To be included in the computation of the default axle load spectra, a site had to produce at least 100 axles of that axle configuration for that vehicle class to ensure that the shape of the normalized load spectra was not unduly affected by a single random axle.


Data selection criteria were used to assess the extent of SPS TPF WIM data included in LTPP SDR 24 that satisfied these criteria. Table 22 shows axle loading data availability by the number of occurrence of different calendar months for each SPS TPF site. This table includes only the months that pass all data selection criteria (quality, availability, and reasonableness) for a given site.

Table 22. SPS TPF loading data availability by the number of months with data.
State Name State Code SHRP ID Total No. of Months Number of Months with Sufficient Data
Jan Feb Mar Apr May Jun Jul Aug Sep Oct Nov Dec
AZ 4 0100 21 1 2 2 2 3 3 2 2 1 1 1 1
4 0200 21 1 1 2 2 3 3 2 2 1 1 2 1
AR 5 0200 15 1 1 1 2 3 2 1 1 2 1 1 1
CA 6 0200 19 1 2 2 2 2 2 2 2 1 1 1 1
CO 8 0200 29 2 2 2 2 3 3 3 4 2 2 2 2
DE 10 0100 24 2 2 2 2 2 2 2 2 2 2 2 2
FL 12 0100 52 4 4 5 5 4 4 4 4 4 5 4 5
12 0500 27 3 2 2 3 2 2 2 2 2 2 2 3
IL 17 0600 48 4 4 4 4 4 4 4 4 4 4 4 4
IN 18 0600 13 1 1 1 1 1 1 2 1 1 1 1 1
KS 20 0200 33 3 3 3 2 2 3 3 2 3 3 3 3
LA 22 0100 17 1 2 2 2 2 2 1 1 1 1 1 1
ME 23 0500 23 1 2 2 2 2 2 3 2 2 2 2 1
MD 24 0500 40 3 3 4 4 4 3 4 3 3 3 3 3
MI 26 0100 27 3 2 3 2 3 3 3 1 1 2 2 2
MN 27 0500 27 3 2 2 2 2 2 3 2 2 2 2 3
NM 35 0100 12 1 1 1 1 1 1 1 1 1 1 1 1
35 0500 15 1 1 2 2 2 1 1 1 1 1 1 1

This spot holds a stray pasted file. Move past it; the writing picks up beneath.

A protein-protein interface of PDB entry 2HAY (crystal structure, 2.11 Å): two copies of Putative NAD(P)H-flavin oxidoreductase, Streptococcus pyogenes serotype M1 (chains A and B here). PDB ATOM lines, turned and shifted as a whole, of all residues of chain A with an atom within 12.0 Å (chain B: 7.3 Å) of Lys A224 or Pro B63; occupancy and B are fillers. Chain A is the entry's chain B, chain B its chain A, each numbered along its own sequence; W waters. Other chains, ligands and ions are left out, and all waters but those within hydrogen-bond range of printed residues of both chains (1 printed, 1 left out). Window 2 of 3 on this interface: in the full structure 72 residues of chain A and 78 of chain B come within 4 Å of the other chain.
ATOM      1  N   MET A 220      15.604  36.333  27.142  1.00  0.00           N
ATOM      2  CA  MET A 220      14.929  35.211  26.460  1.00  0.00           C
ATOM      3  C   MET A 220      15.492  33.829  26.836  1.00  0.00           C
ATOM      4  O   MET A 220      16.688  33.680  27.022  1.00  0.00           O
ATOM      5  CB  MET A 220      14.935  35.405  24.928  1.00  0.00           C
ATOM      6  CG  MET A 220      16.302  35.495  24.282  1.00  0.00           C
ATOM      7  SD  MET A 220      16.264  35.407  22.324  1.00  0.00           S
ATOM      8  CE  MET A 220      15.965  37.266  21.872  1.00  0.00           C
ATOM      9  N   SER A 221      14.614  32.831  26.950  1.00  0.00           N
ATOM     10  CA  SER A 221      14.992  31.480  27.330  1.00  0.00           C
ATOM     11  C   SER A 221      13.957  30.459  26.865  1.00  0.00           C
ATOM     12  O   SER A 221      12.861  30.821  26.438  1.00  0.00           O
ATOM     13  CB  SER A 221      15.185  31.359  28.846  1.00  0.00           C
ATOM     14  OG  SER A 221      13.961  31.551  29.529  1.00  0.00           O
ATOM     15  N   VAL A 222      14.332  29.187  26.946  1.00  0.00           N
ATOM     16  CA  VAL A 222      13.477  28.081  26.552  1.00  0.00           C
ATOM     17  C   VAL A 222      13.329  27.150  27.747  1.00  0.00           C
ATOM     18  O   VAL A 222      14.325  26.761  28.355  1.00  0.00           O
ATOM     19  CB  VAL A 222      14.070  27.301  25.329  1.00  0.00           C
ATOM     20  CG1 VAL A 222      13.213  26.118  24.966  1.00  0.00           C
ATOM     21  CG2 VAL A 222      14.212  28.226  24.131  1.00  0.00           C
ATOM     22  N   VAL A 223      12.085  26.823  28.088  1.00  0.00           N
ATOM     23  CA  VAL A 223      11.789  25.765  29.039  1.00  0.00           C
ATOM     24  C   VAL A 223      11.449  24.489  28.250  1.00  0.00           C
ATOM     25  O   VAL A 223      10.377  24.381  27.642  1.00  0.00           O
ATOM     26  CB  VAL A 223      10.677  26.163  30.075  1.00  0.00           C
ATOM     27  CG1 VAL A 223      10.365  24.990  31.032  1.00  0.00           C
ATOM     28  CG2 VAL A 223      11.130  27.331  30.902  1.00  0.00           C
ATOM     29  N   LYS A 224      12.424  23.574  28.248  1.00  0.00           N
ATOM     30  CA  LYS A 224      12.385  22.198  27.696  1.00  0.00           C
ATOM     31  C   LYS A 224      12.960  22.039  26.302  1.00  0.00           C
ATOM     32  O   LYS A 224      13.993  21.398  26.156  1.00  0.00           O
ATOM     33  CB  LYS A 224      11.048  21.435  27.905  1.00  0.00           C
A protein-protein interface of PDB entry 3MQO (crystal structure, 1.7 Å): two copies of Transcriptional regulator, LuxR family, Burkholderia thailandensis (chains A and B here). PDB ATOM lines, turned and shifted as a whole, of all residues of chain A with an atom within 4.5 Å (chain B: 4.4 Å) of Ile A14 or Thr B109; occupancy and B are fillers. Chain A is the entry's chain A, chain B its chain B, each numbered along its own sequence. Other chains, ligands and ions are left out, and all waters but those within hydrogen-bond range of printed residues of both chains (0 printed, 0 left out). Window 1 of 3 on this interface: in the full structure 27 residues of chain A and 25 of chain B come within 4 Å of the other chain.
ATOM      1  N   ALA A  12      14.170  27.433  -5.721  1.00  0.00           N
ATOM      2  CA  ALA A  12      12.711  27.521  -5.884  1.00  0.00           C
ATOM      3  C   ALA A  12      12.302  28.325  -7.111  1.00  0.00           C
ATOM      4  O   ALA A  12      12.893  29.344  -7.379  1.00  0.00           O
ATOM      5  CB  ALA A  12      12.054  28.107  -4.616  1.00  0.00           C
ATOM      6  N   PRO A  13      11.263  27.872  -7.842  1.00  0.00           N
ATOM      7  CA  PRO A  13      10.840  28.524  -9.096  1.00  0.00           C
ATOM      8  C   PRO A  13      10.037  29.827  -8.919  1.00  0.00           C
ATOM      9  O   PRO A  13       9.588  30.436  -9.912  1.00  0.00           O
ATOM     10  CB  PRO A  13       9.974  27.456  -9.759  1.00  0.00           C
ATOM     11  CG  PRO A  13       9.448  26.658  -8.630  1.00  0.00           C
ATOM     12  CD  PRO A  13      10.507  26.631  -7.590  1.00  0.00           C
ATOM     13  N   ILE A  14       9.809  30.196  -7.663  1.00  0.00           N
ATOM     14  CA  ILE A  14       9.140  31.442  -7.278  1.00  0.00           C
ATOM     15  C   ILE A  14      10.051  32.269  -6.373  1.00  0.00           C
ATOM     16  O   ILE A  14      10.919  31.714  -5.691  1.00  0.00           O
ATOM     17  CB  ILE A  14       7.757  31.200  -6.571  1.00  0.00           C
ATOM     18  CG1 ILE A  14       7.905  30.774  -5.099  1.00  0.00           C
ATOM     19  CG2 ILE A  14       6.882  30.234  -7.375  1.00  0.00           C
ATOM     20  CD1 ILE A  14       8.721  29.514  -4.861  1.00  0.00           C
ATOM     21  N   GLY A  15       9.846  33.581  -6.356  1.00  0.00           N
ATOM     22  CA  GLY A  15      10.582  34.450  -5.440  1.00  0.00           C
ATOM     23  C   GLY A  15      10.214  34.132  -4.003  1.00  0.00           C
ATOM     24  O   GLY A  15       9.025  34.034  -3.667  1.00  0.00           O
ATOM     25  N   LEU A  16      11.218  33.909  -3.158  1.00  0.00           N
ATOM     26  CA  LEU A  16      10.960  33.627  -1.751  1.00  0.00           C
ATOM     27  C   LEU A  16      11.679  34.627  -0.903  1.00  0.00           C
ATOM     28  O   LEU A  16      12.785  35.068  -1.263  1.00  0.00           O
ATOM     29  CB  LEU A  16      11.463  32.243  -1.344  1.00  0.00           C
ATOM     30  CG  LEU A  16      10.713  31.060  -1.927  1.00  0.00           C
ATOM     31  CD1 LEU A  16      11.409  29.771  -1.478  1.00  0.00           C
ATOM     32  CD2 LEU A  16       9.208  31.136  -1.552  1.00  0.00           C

OH 39 0100 22 2 2 2 1 2 2 2 2 1 2 2 2
39 0200 12 1 1 1 1 1 1 1 1 1 1 1 1
PA 42 0600 26 2 2 2 2 2 3 3 2 2 2 2 2
TN 47 0600 25 2 2 2 2 2 3 2 2 2 2 2 2
TX 48 0100 27 1 2 1 3 2 2 2 3 4 3 3 1
VA 51 0100 30 3 3 3 3 3 3 2 2 2 2 2 2
WA 53 0200 30 3 3 3 3 3 2 2 2 2 2 2 3
WI 55 0100 19 2 2 2 1 2 2 2 1 1 1 2 1

SHRP = Strategic Highway Research Program.

Data availability was assessed using data for all truck classes (FHWA classes 4 through 13) combined. Each site in table 22 has at least 1 of each 12 calendar months with at least 7 DOW of axle loading data to facilitate development of the site-specific RANALS and APC coefficients and the updated MEPDG traffic loading defaults. For example, for class 9 vehicles, all 26 SPS TPF sites have sufficient data to compute the defaults. However, based on the specific VCDs observed at each of the SPS TPF WIM sites, not all vehicle classes and axles type have the same data availability. For some sites, underrepresented vehicle classes (such as classes 7, 11, 12, and 13) and axle group types (such as, tridems and quads) may have less than 12 calendar months of non-zero data with less than one week of non-zero axle counts per month due to low volumes observed for these vehicle classes.

Federal Highway Administration | 1200 New Jersey Avenue, SE | Washington, DC 20590 | 202-366-4000
Turner-Fairbank Highway Research Center | 6300 Georgetown Pike | McLean, VA | 22101